In reduced echelon form we can read off not just what kind of solution set the system has, but also its description. Whether or not the echelon form is reduced, we have no trouble describing the solution set when it is empty, of course. The two examples above show that when the system has a single solution then the solution can be read off from the right-hand column. In the case when the solution set is infinite, its parametrization can also be read off of the reduced echelon form. Consider, for example, this system that is shown brought to echelon form and then to reduced echelon form.


\left(\begin{array}{*{4}{c}|c}
2  &6  &1  &2  &5  \\
0  &3  &1  &4  &1  \\
0  &3  &1  &2  &5
\end{array}\right)
\xrightarrow[]{-\rho_2+\rho_3}
\left(\begin{array}{*{4}{c}|c}
2  &6  &1  &2  &5  \\
0  &3  &1  &4  &1  \\
0  &0  &0  &-2 &4
\end{array}\right)
\xrightarrow[\begin{array}{c}\\[-19pt]\scriptstyle (1/3)\rho_2 \\[-5pt]\scriptstyle -(1/2)\rho_3\end{array}]{(1/2)\rho_1}
\;\xrightarrow[-\rho_3+\rho_1]{(4/3)\rho_3+\rho_2}
\;\xrightarrow[]{-3\rho_2+\rho_1}
\left(\begin{array}{*{4}{c}|c}
1  &0  &-1/2  &0  &-9/2  \\
0  &1  &1/3   &0  &3  \\
0  &0  &0     &1  &-2
\end{array}\right)

Starting with the middle matrix, the echelon form version, back substitution produces -2x_4=4 so that x_4=-2, then another back substitution gives 3x_2+x_3+4(-2)=1 implying that x_2=3-(1/3)x_3, and then the final back substitution gives 2x_1+6(3-(1/3)x_3)+x_3+2(-2)=5 implying that x_1=-(9/2)+(1/2)x_3. Thus the solution set is this.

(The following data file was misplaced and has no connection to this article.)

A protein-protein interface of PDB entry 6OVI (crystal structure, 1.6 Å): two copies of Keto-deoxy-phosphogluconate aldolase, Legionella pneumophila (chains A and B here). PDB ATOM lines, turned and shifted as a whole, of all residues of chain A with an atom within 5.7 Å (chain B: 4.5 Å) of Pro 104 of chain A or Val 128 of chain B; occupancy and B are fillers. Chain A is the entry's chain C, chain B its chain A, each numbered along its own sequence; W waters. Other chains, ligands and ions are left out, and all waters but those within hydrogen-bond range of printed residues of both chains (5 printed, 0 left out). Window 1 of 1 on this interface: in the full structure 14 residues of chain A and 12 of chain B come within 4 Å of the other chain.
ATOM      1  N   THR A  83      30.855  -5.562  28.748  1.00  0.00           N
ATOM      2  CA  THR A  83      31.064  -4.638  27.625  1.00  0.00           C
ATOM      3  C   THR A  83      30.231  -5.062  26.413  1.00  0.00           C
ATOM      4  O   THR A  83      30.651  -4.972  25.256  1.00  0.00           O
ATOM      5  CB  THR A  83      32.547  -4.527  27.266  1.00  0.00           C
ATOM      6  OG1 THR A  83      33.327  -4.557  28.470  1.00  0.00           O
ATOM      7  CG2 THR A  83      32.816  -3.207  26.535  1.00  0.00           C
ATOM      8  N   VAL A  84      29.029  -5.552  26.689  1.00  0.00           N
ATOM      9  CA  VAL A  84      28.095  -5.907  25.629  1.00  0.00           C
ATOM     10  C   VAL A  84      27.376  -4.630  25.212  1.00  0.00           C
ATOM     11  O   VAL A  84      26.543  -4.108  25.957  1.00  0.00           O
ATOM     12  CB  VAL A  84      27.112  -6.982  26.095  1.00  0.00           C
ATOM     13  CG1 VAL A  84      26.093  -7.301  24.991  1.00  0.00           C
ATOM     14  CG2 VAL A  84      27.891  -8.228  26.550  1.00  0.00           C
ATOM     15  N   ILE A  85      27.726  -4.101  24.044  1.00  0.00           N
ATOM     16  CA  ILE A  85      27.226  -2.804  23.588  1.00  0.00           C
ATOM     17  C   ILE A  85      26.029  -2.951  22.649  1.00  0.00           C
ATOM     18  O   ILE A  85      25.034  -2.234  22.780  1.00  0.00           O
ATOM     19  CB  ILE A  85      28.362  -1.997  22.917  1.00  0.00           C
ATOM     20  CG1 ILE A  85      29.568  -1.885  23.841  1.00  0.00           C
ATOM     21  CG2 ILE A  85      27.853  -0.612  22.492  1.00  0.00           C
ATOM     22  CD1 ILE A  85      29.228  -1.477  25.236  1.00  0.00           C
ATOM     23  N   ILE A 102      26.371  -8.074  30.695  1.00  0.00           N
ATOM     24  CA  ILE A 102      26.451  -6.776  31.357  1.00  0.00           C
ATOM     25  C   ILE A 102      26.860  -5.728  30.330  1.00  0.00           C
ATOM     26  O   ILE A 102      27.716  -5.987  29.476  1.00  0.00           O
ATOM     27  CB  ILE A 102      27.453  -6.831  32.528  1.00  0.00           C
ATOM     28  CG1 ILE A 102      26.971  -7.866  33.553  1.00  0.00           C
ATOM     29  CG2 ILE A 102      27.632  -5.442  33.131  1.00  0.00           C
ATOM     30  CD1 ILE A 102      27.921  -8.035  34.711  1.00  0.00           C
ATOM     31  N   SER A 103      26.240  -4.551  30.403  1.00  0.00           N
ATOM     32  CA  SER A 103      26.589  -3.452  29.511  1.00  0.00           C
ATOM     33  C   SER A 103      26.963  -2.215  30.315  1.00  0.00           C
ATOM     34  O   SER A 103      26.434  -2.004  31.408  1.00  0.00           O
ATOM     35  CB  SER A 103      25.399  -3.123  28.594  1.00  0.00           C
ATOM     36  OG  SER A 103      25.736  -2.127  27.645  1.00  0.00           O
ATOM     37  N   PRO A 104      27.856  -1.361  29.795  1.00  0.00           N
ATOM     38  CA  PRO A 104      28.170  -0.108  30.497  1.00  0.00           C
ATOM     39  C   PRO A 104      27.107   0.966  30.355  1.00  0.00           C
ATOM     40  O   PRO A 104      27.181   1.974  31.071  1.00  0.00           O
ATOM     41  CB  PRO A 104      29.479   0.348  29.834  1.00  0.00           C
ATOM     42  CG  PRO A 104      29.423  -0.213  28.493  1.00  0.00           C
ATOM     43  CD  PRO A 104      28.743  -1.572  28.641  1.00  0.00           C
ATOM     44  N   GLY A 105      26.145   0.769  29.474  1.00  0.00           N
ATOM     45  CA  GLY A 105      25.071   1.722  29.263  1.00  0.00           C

S=\{\begin{pmatrix} x_1 \\ x_2 \\ x_3 \\ x_4 \end{pmatrix}
=\begin{pmatrix} -9/2 \\ 3 \\ 0 \\ -2 \end{pmatrix}
+\begin{pmatrix} 1/2 \\ -1/3 \\ 1 \\ 0 \end{pmatrix}x_3
\,\big|\, x_3\in\mathbb{R}\}

Now, considering the final matrix, the reduced echelon form version, note that adjusting the parametrization by moving the x_3 terms to the other side does indeed give the description of this infinite solution set.

Part of the reason that this works is straightforward. While a set can have many parametrizations that describe it, e.g., both of these also describe the above set S (take t to be x_3/6 and s to be x_3-1)


\{\begin{pmatrix} -9/2 \\ 3 \\ 0 \\ -2 \end{pmatrix}
+\begin{pmatrix} 3 \\ -2 \\ 6 \\ 0 \end{pmatrix}t
\,\big|\, t\in\mathbb{R}\}
\qquad
\{\begin{pmatrix} -4 \\ 8/3 \\ 1 \\ -2 \end{pmatrix}
+\begin{pmatrix} 1/2 \\ -1/3 \\ 1 \\ 0 \end{pmatrix}s
\,\big|\, s\in\mathbb{R}\}

nonetheless we have in this book stuck to a convention of parametrizing using the unmodified free variables (that is, x_3=x_3 instead of x_3=6t). We can easily see that a reduced echelon form version of a system is equivalent to a parametrization in terms of unmodified free variables. For instance,

\begin{array}{rl}
x_1 &=4-2x_3 \\
x_2 &=3-x_3
\end{array}
\quad\Longleftrightarrow\quad
\left(\begin{array}{*{3}{c}|c}
1  &0  &2  &4  \\
0  &1  &1  &3  \\
0  &0  &0  &0
\end{array}\right)

(to move from left to right we also need to know how many equations are in the system). So, the convention of parametrizing with the free variables by solving each equation for its leading variable and then eliminating that leading variable from every other equation is exactly equivalent to the reduced echelon form conditions that each leading entry must be a one and must be the only nonzero entry in its column.